Leaders in governments should understand that having realistic and intelligent digital city models will not only help the urban planners, it would be helpful in improving the quality of life of the residents. A reliable city digital model shall be helpful in traffic management, city security, disaster mitigation, environmental monitoring and various other mobile applications.

It appears to be easier for smaller, upcoming cities to implement effective urban planning using GIS given the small base, whereas it is a more urgent need for the established, bigger cities to have efficient urban planning to meet the demands of their ever-burgeoning populations within their limited resources. How can big cities leverage on the technology?
For big and established cities, geospatial technology can help in process of planning. Planning does not just imply creating a plan, it is a socio-political awareness that has to come across to all sections of the people.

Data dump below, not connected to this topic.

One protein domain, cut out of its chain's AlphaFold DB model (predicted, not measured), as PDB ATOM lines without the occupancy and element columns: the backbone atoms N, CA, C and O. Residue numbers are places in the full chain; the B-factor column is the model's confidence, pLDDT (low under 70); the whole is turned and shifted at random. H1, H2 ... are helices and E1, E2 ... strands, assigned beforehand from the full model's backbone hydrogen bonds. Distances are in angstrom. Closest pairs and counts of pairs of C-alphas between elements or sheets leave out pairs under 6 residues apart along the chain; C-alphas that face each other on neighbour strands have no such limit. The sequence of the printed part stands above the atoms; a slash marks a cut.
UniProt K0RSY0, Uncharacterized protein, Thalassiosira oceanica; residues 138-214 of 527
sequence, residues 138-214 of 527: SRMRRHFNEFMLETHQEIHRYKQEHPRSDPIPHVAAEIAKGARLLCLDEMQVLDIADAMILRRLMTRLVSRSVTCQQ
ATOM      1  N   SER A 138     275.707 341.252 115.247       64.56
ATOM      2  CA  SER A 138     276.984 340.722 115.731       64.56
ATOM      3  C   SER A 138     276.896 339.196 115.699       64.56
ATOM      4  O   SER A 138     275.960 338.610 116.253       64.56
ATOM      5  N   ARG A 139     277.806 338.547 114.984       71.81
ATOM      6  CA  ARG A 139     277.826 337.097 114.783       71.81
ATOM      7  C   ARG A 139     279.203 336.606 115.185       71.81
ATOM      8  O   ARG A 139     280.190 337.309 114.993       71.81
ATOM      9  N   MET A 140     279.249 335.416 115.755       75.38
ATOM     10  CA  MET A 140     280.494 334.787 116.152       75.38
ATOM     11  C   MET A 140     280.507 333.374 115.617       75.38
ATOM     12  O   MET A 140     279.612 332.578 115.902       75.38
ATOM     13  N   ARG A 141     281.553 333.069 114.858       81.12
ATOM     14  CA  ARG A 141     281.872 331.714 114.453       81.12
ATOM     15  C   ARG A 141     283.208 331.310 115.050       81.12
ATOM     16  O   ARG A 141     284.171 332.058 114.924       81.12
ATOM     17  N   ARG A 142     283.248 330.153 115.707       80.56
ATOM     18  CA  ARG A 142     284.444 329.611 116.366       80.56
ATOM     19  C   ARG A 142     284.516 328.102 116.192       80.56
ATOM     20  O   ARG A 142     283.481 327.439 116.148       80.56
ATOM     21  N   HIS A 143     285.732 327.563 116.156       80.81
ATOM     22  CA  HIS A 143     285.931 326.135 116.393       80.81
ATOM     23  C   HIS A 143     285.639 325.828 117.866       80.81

If we consider cities in developing countries with huge populations and limited infrastructure, we can observe that these cities have very good potential as a region rather than a pinpoint area. However, most of the activities get focussed around select areas and agglomerations form on these single pointed areas. What can be done to ease such cities’ congestion is to shift people’s attention to some other, spread-over areas is by creating better infrastructure in surrounding areas. Growth can be voluminous, but it should be within expected range; infrastructure can then be developed. Similarly, where the issues of migrant influx into big cities are concerned, one can look into the issue of why migrants will come in the first place – for better livelihood and for better economic prospects in a given area. If such areas are created somewhere else, migrants will go there. City development organisations can create development centres, industrial corridors far off from the main city and still within the same region. We suggest to them to create sustainable infrastructure, not widen the existing road because no matter how much you widen the road, it will get chocked up again. You take reasonable things to a place outside the hub, locate them somewhere else and then create connectivity for those areas. These are the aspects of urban planning that can be addressed through geospatial technology.